I learned an important life lesson from Malcolm C. Dankner’s “Jazz and Standards” radio show. Here it is in a nutshell – if it really matters to you, there’s a way in.
The first time I set foot in a radio station, it was like entering a shrine. I grew up listening to legendary AM personalities in Los Angeles and everything about their world and work fascinated me. My good friend Mal gets it. When we get together or talk on the phone, it’s a feeling we don’t have to explain to each other.
It’s a safe bet you have passions that create the same feeling in you.
When I met him several years ago, Mal was a guy with a burning passion and a lifetime collection of insights about jazz. It’s not as if he was short on accomplishments – he had already built a respected professional practice and raised a beautiful family. What’s different today is his weekly show that reaches THE biggest radio market in the United States. Granted, his station is a “small” one across Long Island Sound, but you can hear his voice, music and ideas on the very same radios that pick up New York powerhouses like WOR and WCBS. Factor in streaming on the internet and his reach is literally global.
All because he wouldn’t take “no” for an answer.
Even if jazz isn’t your personal flavor, it’s worth listening to his show just for the inspiration. He’s like that great neighbor who always knows what’s wrong with your car and how to fix it. If you want to know anything about the performance, construction or cultural context of an early jazz composition, Malcolm C. Dankner is your go-to guy.
By the end of his first back-announce, three important things are obvious:
- He’s doing this because he loves it – it feeds his soul
- He’s accessing decades of diligently assembled expertise on this subject
- He cares deeply about preserving this art form and making it accessible to others
Here’s how Mal’s “Jazz and Standards” show applies to everyone; it proves that YOUR ideas matter, whether anyone else validates them or not; it proves that there’s room for you no matter what you want to do and no matter when you want to do it.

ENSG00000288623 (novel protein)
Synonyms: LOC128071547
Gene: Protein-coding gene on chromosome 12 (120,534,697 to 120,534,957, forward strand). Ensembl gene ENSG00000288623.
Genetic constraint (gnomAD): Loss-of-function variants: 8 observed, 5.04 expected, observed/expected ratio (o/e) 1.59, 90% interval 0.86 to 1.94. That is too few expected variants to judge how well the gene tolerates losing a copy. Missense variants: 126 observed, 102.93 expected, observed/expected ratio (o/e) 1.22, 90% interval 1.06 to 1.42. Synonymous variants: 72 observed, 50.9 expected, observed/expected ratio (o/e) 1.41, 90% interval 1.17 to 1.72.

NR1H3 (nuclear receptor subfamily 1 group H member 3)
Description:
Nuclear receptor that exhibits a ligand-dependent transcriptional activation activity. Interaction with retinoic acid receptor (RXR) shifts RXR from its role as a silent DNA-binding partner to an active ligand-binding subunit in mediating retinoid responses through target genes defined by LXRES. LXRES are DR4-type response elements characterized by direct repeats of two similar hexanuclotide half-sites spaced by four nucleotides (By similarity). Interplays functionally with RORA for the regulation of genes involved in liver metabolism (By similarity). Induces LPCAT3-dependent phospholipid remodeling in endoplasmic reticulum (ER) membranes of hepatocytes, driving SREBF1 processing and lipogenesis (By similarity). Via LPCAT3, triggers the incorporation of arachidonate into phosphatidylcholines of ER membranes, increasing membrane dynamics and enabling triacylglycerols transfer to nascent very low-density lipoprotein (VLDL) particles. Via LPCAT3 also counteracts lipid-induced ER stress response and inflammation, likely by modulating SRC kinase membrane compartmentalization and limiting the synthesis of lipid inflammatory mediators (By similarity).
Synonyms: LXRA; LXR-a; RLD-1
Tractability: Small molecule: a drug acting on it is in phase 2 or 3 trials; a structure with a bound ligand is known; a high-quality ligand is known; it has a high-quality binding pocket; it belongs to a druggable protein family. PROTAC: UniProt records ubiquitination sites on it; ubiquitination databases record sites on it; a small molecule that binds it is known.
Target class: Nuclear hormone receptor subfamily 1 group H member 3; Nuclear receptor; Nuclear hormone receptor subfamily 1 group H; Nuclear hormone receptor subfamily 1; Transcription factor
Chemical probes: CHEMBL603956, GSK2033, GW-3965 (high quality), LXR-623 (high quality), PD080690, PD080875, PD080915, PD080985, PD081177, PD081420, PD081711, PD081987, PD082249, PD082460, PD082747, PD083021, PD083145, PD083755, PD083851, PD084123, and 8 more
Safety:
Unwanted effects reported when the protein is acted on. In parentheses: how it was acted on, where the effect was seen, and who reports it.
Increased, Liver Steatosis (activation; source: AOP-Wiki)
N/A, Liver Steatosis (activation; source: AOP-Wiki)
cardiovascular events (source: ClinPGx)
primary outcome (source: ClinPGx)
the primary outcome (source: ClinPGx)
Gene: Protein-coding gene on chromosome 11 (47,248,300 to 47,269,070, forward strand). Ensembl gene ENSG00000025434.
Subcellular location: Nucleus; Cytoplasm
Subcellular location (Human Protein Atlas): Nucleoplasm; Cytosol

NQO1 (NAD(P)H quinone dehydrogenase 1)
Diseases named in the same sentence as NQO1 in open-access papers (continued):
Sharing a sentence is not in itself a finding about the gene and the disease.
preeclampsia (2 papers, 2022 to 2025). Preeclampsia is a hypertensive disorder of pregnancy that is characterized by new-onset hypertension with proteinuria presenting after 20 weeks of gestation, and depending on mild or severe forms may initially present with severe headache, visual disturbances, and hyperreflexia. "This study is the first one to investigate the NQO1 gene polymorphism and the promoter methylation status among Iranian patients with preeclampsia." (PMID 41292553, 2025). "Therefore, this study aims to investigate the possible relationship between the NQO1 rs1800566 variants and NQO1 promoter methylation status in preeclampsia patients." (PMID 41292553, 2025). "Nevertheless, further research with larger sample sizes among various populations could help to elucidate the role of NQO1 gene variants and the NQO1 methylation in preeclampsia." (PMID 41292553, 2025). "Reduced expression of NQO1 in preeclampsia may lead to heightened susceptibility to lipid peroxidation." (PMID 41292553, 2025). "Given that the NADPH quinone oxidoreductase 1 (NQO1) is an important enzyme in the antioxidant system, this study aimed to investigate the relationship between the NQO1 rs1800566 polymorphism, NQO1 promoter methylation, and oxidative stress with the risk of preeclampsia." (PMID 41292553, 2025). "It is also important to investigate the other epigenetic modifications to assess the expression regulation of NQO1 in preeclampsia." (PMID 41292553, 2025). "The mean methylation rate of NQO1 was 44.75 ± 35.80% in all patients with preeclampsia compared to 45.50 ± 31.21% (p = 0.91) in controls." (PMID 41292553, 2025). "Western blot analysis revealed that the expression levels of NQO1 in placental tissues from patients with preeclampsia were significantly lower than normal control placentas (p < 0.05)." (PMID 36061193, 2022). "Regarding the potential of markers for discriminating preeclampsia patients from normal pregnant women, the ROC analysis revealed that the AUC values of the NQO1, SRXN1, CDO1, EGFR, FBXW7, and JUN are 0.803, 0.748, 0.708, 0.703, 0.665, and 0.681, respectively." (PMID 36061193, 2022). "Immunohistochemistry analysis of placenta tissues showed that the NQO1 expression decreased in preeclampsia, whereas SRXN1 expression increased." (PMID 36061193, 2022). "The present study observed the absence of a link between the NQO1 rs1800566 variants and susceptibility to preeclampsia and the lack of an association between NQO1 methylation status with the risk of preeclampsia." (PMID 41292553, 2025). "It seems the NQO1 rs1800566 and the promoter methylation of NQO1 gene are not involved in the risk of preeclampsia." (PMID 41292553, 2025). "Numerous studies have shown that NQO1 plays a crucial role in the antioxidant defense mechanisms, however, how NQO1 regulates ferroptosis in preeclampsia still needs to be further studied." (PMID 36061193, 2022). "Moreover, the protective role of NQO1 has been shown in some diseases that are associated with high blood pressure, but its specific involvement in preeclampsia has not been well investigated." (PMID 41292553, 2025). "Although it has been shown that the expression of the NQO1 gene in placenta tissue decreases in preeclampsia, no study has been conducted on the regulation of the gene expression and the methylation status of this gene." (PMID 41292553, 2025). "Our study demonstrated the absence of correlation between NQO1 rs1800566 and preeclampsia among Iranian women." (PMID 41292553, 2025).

Can one man’s radio show (or your idea) change the world?
I think so, and I have social proof. In books like The Butterfly Effect and The Boy Who Changed the World, author Andy Andrews proposes that every life matters and makes an imprint on the world – even on generations yet unborn. First, as a self-taught jazz authority, Mal is leading the way for anyone who craves any sort of an artistic outlet. Second, there’s no telling where the cultural seeds he’s planting might bear fruit generations from now by inspiring a new young composer or performer.
To play devil’s advocate for a moment, I do believe there’s a difference between being persistent and being delusional. If you’re four feet tall, you’re not likely to start for the Knicks or the Lakers with any amount of effort. We probably won’t see you in the lead with the New York City Ballet if you didn’t start very young with several rare genetic advantages. That does not mean, however, that sports or dance or any of an infinite number of other passions can’t be a hugely rewarding part of your life in some other form.
Has anyone ever said “no” to your dream? Take Mal’s way in:
- He turned himself into an expert, one tune at a time
- He looked for more than one entry point and kept knocking
- He recognized that fulfillment might come in unexpected ways
- He kept pursuing what he loved on his own, simply because he cared about it
- He didn’t wait for perfect conditions
- He took the opportunity at hand and perfected things as he went
If you happen to stop by Mal’s place on Tuesday afternoons, say hi for me.
Questions: When has refusing to take “no” for an answer helped you to realize one of your creative dreams? What passion would you start pursuing today if you knew you couldn’t fail?